School staff would carry weapons only for that worst case scenario where being on the spot and familiar with the terrain can prevent or minimize innocent deaths. There is simply no other means remotely as effective.

When I encounter knee jerk opposition, I posit this scenario, which usually leaves those opposing slack jawed and silent, or red faced and sputtering: A crazed gunman has just entered your child's school. By chance, their classroom is second in line to the shooter's intended path. After the first few rounds are fired, confusion will reign. It will take at least three minutes for school staff to understand what is happening and to call for help. Another minute will pass before the first radio call goes out to officers. The nearest officer is four minutes away, the next, six minutes. When the first officer arrives, it takes another 3 minutes for school personnel to direct him to the general area of the school from where the shooting is coming and another 2 minutes for him to follow the sound of gunfire to the shooter who is still firing at children and teachers. From the first gunshots until the first officer has the first opportunity to engage the shooter, 13 minutes have elapsed. The shooter finished shooting children in the first three classrooms he entered two minutes ago. Are you satisfied with this scenario, or would you prefer that trained, armed, trustworthy adults be present and able to immediately engage and stop the shooter, potentially before the first shot has been fired?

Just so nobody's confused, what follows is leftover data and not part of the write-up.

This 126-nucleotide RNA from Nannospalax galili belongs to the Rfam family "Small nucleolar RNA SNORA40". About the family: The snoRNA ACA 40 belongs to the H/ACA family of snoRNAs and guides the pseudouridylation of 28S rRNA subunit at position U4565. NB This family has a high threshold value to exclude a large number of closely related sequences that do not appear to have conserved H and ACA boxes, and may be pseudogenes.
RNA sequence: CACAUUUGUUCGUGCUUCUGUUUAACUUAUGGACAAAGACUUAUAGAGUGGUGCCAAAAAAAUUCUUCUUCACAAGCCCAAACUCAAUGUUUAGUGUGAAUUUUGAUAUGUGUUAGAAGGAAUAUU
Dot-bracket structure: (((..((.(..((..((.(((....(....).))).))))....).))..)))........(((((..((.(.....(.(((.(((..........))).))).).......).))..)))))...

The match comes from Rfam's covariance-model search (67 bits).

You'll notice that the time frames I've proposed are very rapid. Most likely, in most communities, a shooter would have considerably more time before any kind of reponse could be mounted.

I fear that we'll need three or more Beslan-like school attacks before this simple safety measure becomes politically possible.

12/20/2006 9:57 PM  
Blogger John Lott said...

Thanks, Mike. I greatly appreciate you taking the time to write and for your powerful arguments. As you say, the potential benefits are obvious. Admittedly these events are rare, but so are school fires and no one would argue against fire protection. The costs of setting up the type of program that you discuss are also very low.

12/21/2006 7:06 AM  
Blogger saturdaynightspecial said...

Anytime anyone (a so-called expert) injects "training" for teachers into this debate it will serve to stifle the intended outcome.

Most teachers are already receiving education related training on a regular basis - they don't need more training, especially gun training. The probablility of a school attack is too low for school teachers to be required to receive firearm training (as if they were police.) But if any volunteer for it that is acceptable.

What is needed is simply an armed society because an armed society becomes a cost effective deterrent to persons contemplating crime. If school teachers, and all other citizens were simply allowed their constitutional right to carry firearms then the probability of a school shooting becomes almost non-existent. Teachers should be allowed to carry their guns to school and all other citizens should be allowed the same right.

We don't need anymore (politically correct) "training" - we need our rights respected.

12/27/2006 4:20 PM